Skins. Shovel. Probe. Layers. Goggles. Food. Water. Check. Packing for a ski tour isn’t rocket science, but dialing in your ski pack for easy access to the gear you want — when you want it — takes practice and a pack with thoughtful organization. The Osprey Soelden 32 backcountry ski pack balances a quick-access main body with just enough smaller storage pockets to keep the little stuff organized and easy to find.
It’s a panel loader pack, which means the main body is accessible from the back panel versus a large top opening. In fact, the only way into the main body is from the back panel, which works great because there are just enough other pockets to keep the routine small stuff easy to find. There’s also a dedicated avalanche safety tools compartment that’s accessible from the front plus three smaller organizer pockets accessible from various points. Altogether, there’s 32 liters of storage — a volume sweet spot for winter day trips without tempting you with too much unnecessary space.
The bulky stuff like warm layers, a thermos, spare gloves and skins are easily stored in the main body of the Osprey Soleden 32. The main body also includes two sleeves, one for a radio (with remote mic) and one for a thermos or water bottle. The sleeves add zero bulk, but keep key items easy to find. The dedicated avalanche tools pocket organizes your shovel, probe and saw. The pocket is big enough to handle full-size avalanche rescue shovels. In fact, it’s roomy enough to hold a minimal repair kit and your skins if you prefer to keep them seperate from your dry gear.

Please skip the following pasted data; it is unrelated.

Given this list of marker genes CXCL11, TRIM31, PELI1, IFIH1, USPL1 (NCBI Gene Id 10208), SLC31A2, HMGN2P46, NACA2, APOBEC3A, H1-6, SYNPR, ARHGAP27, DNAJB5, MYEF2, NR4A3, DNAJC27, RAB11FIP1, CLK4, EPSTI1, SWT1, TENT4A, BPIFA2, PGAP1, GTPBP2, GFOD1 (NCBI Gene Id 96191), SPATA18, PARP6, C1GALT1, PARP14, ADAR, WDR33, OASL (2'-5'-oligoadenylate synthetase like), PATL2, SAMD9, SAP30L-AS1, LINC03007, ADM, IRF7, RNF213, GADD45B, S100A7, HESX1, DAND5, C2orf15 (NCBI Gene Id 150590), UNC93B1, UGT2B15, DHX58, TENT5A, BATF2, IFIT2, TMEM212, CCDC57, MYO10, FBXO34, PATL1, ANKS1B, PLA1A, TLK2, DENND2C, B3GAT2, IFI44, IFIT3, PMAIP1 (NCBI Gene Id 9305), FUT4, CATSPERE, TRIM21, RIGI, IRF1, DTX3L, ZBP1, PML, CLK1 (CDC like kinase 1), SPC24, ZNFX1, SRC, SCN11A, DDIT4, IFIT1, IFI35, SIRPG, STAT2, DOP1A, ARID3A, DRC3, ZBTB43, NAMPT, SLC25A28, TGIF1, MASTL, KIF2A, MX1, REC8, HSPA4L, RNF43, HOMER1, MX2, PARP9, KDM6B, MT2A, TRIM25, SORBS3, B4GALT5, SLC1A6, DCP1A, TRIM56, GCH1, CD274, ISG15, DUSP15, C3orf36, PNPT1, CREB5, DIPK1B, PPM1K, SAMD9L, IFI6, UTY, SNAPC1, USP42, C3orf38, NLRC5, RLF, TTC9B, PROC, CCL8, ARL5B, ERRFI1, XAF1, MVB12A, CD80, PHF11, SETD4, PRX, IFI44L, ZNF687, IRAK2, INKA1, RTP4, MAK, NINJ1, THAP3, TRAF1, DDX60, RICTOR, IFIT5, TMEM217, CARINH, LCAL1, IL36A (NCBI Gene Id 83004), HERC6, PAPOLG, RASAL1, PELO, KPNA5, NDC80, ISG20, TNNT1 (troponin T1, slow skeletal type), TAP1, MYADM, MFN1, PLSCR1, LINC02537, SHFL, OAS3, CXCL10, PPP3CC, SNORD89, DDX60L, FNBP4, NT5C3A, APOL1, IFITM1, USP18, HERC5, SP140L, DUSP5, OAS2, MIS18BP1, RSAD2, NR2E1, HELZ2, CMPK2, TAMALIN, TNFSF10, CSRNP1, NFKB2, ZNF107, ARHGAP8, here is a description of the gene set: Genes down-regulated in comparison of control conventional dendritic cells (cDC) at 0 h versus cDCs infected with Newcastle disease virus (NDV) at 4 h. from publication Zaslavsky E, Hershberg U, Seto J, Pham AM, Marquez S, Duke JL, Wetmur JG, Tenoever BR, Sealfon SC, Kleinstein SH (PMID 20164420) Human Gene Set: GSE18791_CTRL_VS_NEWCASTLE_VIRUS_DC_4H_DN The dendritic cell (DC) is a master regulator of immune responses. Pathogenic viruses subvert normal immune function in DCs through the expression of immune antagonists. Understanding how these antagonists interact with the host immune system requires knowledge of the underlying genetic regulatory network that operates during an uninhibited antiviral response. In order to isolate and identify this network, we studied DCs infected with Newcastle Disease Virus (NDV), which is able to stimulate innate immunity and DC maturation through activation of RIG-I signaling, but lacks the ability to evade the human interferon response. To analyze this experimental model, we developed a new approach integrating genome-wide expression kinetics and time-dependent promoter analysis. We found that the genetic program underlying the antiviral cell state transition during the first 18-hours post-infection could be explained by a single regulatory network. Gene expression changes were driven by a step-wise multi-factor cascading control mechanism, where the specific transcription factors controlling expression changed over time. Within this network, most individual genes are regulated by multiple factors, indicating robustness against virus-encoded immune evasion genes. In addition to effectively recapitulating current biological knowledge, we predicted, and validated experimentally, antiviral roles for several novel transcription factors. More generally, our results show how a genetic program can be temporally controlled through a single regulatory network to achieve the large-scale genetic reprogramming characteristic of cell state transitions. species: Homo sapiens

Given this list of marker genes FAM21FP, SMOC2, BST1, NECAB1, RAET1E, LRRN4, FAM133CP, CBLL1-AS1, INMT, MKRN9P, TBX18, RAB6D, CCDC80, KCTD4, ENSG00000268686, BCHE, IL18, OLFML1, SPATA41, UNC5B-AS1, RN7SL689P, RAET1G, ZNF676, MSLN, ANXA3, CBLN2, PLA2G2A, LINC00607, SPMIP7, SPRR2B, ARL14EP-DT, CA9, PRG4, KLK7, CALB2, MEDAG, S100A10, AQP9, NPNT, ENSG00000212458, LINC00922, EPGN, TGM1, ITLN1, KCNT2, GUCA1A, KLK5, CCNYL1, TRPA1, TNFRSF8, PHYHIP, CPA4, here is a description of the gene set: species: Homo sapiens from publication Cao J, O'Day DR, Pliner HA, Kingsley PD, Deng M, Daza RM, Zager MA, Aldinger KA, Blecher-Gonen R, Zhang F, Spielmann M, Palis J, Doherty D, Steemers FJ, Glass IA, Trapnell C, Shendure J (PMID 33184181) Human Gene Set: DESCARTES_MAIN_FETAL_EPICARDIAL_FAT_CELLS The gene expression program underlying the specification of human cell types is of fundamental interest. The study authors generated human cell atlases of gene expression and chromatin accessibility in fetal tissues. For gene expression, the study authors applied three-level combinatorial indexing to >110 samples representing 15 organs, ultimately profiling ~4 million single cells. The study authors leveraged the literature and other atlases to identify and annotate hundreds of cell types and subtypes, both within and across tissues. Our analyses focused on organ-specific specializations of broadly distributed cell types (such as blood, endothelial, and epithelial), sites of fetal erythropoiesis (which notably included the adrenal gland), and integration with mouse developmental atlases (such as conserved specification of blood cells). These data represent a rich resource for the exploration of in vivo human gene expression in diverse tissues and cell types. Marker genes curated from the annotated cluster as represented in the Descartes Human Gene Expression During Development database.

Three additional storage pockets – a modest zip pouch on the inside of the back panel, a large zip compartment on the top and a small hipbelt pocket offer the space to keep high-use stuff easy to access. The best of these smaller storage zones is the zip compartment on the top of the pack. It’s large enough to hold a mix of stuff like goggles, snacks, a camera and a ball cap. It’s the top lid equivalent in a panel loader pack, and Osprey did right by making it roomy. A small zip pocket in the avy tools compartment for a fieldbook or snowpit kit would be a nice addition to the pack. The Osprey Soelden 32 has all the usual ski and board carry options, plus dedicated ice tool straps and a stow-away helmet carry harness.
If you’ve never used a back panel access pack, It’s time to try one. The idea is that you get wide access to the main body and can avoid setting the back panel down in the snow. Back panels are notorious for picking up snow when you set a pack down during a break. Back panel access lets you lay the pack on its front side, keeping the back panel free of snow and your back dry.
Osprey packs are well known for quality construction and attention to detail. The Soelden 32 uses bomber zippers, quality materials and, simply put, is built to last. The shoulder straps and harness feel great under load. But the best part of the pack is that it’s not complicated. I often judge gear, especially packs, by the credo that something is well-designed when there’s nothing left to be removed. Osprey does a nice job of keeping the Soelden clean and functional. It’s far from minimalist, but it really has everything you need for ski touring and nothing you don’t.
Check availability and buy direct from Osprey Packs: Osprey Soelden 32 Snow Pack $160
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